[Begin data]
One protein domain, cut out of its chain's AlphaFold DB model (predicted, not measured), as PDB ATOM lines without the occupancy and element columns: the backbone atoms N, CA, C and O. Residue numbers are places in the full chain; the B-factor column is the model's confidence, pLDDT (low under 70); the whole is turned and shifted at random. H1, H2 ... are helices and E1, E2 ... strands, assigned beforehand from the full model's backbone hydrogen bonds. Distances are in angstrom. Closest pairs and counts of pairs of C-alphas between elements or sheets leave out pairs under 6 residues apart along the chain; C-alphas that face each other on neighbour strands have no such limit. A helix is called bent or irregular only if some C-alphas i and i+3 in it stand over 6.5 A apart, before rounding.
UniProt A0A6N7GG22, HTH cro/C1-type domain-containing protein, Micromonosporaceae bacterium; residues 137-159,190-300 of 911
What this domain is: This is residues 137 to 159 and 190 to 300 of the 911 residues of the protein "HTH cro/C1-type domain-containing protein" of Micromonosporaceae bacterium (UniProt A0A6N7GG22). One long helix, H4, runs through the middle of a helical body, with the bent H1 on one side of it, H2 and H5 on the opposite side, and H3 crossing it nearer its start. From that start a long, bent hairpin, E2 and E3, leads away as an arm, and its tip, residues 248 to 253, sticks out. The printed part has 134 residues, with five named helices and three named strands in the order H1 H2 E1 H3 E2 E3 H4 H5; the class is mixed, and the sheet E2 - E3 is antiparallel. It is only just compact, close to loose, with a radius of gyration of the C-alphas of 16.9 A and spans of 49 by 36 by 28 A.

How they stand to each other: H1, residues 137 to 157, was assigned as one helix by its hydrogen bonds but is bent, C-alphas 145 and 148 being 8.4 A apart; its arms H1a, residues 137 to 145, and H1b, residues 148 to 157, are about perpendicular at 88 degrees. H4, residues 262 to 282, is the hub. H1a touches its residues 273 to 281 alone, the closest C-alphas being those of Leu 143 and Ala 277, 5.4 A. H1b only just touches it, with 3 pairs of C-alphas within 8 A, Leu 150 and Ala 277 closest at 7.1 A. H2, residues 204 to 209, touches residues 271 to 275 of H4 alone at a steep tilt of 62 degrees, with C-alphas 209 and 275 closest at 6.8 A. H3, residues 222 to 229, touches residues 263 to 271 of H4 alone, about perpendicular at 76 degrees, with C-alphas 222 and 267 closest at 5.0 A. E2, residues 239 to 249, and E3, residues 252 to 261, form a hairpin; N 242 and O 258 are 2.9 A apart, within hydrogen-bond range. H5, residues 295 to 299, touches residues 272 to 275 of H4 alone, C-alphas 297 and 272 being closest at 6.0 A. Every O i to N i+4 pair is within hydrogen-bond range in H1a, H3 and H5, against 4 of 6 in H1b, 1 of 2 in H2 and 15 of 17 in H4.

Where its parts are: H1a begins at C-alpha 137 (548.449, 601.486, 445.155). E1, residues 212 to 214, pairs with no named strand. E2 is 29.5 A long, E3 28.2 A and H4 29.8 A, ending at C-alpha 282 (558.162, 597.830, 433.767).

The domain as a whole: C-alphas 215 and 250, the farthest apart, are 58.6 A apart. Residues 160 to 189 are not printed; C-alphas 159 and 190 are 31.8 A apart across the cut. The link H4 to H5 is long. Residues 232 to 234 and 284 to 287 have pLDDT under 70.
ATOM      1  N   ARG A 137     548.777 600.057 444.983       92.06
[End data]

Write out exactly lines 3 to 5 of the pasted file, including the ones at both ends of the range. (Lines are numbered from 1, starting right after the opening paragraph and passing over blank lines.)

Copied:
How they stand to each other: H1, residues 137 to 157, was assigned as one helix by its hydrogen bonds but is bent, C-alphas 145 and 148 being 8.4 A apart; its arms H1a, residues 137 to 145, and H1b, residues 148 to 157, are about perpendicular at 88 degrees. H4, residues 262 to 282, is the hub. H1a touches its residues 273 to 281 alone, the closest C-alphas being those of Leu 143 and Ala 277, 5.4 A. H1b only just touches it, with 3 pairs of C-alphas within 8 A, Leu 150 and Ala 277 closest at 7.1 A. H2, residues 204 to 209, touches residues 271 to 275 of H4 alone at a steep tilt of 62 degrees, with C-alphas 209 and 275 closest at 6.8 A. H3, residues 222 to 229, touches residues 263 to 271 of H4 alone, about perpendicular at 76 degrees, with C-alphas 222 and 267 closest at 5.0 A. E2, residues 239 to 249, and E3, residues 252 to 261, form a hairpin; N 242 and O 258 are 2.9 A apart, within hydrogen-bond range. H5, residues 295 to 299, touches residues 272 to 275 of H4 alone, C-alphas 297 and 272 being closest at 6.0 A. Every O i to N i+4 pair is within hydrogen-bond range in H1a, H3 and H5, against 4 of 6 in H1b, 1 of 2 in H2 and 15 of 17 in H4.

Where its parts are: H1a begins at C-alpha 137 (548.449, 601.486, 445.155). E1, residues 212 to 214, pairs with no named strand. E2 is 29.5 A long, E3 28.2 A and H4 29.8 A, ending at C-alpha 282 (558.162, 597.830, 433.767).

The domain as a whole: C-alphas 215 and 250, the farthest apart, are 58.6 A apart. Residues 160 to 189 are not printed; C-alphas 159 and 190 are 31.8 A apart across the cut. The link H4 to H5 is long. Residues 232 to 234 and 284 to 287 have pLDDT under 70.